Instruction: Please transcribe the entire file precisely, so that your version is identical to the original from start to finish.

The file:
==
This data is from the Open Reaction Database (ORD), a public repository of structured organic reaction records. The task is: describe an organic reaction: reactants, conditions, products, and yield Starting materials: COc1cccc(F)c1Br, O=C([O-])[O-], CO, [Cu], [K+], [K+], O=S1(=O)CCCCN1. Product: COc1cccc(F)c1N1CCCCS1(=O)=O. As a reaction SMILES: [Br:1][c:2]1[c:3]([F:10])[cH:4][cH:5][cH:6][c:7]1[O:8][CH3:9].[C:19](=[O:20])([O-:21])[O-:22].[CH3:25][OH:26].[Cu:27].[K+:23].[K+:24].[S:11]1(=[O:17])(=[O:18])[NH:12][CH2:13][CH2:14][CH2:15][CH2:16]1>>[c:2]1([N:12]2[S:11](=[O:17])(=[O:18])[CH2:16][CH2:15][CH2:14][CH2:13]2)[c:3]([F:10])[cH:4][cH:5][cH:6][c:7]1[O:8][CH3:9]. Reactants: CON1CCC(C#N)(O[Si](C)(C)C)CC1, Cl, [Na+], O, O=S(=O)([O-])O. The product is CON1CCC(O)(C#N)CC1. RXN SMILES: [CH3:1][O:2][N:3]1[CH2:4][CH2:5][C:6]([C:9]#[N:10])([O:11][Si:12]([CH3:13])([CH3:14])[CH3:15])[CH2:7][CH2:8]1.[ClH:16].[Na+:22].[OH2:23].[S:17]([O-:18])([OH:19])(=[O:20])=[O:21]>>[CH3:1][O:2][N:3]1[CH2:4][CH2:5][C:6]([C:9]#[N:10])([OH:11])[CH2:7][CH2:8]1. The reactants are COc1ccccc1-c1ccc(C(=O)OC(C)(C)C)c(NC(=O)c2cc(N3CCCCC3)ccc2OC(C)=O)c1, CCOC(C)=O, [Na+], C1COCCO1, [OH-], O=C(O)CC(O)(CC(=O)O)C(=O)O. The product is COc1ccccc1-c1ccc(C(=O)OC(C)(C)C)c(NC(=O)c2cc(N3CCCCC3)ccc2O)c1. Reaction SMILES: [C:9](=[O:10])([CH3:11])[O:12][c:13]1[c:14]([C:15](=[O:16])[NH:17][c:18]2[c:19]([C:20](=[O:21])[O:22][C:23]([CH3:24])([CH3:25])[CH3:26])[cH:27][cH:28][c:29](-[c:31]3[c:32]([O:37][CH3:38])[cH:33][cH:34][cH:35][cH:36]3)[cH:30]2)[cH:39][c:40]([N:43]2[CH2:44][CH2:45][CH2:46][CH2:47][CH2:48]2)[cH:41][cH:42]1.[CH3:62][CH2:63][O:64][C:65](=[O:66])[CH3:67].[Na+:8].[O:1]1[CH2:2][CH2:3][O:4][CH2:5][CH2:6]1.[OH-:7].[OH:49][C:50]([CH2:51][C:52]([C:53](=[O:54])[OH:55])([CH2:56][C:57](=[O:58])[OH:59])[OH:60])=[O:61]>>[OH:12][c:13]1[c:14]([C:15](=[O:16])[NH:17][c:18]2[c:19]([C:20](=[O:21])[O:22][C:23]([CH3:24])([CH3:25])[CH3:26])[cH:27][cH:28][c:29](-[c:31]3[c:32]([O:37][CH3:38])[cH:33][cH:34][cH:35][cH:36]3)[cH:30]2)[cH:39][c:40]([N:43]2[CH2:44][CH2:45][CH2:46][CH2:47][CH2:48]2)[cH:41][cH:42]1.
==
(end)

This data is from the Open Reaction Database (ORD), a public repository of structured organic reaction records. The task is: describe an organic reaction: reactants, conditions, products, and yield Starting materials: COc1cccc(F)c1Br, O=C([O-])[O-], CO, [Cu], [K+], [K+], O=S1(=O)CCCCN1. Product: COc1cccc(F)c1N1CCCCS1(=O)=O. As a reaction SMILES: [Br:1][c:2]1[c:3]([F:10])[cH:4][cH:5][cH:6][c:7]1[O:8][CH3:9].[C:19](=[O:20])([O-:21])[O-:22].[CH3:25][OH:26].[Cu:27].[K+:23].[K+:24].[S:11]1(=[O:17])(=[O:18])[NH:12][CH2:13][CH2:14][CH2:15][CH2:16]1>>[c:2]1([N:12]2[S:11](=[O:17])(=[O:18])[CH2:16][CH2:15][CH2:14][CH2:13]2)[c:3]([F:10])[cH:4][cH:5][cH:6][c:7]1[O:8][CH3:9]. Reactants: CON1CCC(C#N)(O[Si](C)(C)C)CC1, Cl, [Na+], O, O=S(=O)([O-])O. The product is CON1CCC(O)(C#N)CC1. RXN SMILES: [CH3:1][O:2][N:3]1[CH2:4][CH2:5][C:6]([C:9]#[N:10])([O:11][Si:12]([CH3:13])([CH3:14])[CH3:15])[CH2:7][CH2:8]1.[ClH:16].[Na+:22].[OH2:23].[S:17]([O-:18])([OH:19])(=[O:20])=[O:21]>>[CH3:1][O:2][N:3]1[CH2:4][CH2:5][C:6]([C:9]#[N:10])([OH:11])[CH2:7][CH2:8]1. The reactants are COc1ccccc1-c1ccc(C(=O)OC(C)(C)C)c(NC(=O)c2cc(N3CCCCC3)ccc2OC(C)=O)c1, CCOC(C)=O, [Na+], C1COCCO1, [OH-], O=C(O)CC(O)(CC(=O)O)C(=O)O. The product is COc1ccccc1-c1ccc(C(=O)OC(C)(C)C)c(NC(=O)c2cc(N3CCCCC3)ccc2O)c1. Reaction SMILES: [C:9](=[O:10])([CH3:11])[O:12][c:13]1[c:14]([C:15](=[O:16])[NH:17][c:18]2[c:19]([C:20](=[O:21])[O:22][C:23]([CH3:24])([CH3:25])[CH3:26])[cH:27][cH:28][c:29](-[c:31]3[c:32]([O:37][CH3:38])[cH:33][cH:34][cH:35][cH:36]3)[cH:30]2)[cH:39][c:40]([N:43]2[CH2:44][CH2:45][CH2:46][CH2:47][CH2:48]2)[cH:41][cH:42]1.[CH3:62][CH2:63][O:64][C:65](=[O:66])[CH3:67].[Na+:8].[O:1]1[CH2:2][CH2:3][O:4][CH2:5][CH2:6]1.[OH-:7].[OH:49][C:50]([CH2:51][C:52]([C:53](=[O:54])[OH:55])([CH2:56][C:57](=[O:58])[OH:59])[OH:60])=[O:61]>>[OH:12][c:13]1[c:14]([C:15](=[O:16])[NH:17][c:18]2[c:19]([C:20](=[O:21])[O:22][C:23]([CH3:24])([CH3:25])[CH3:26])[cH:27][cH:28][c:29](-[c:31]3[c:32]([O:37][CH3:38])[cH:33][cH:34][cH:35][cH:36]3)[cH:30]2)[cH:39][c:40]([N:43]2[CH2:44][CH2:45][CH2:46][CH2:47][CH2:48]2)[cH:41][cH:42]1.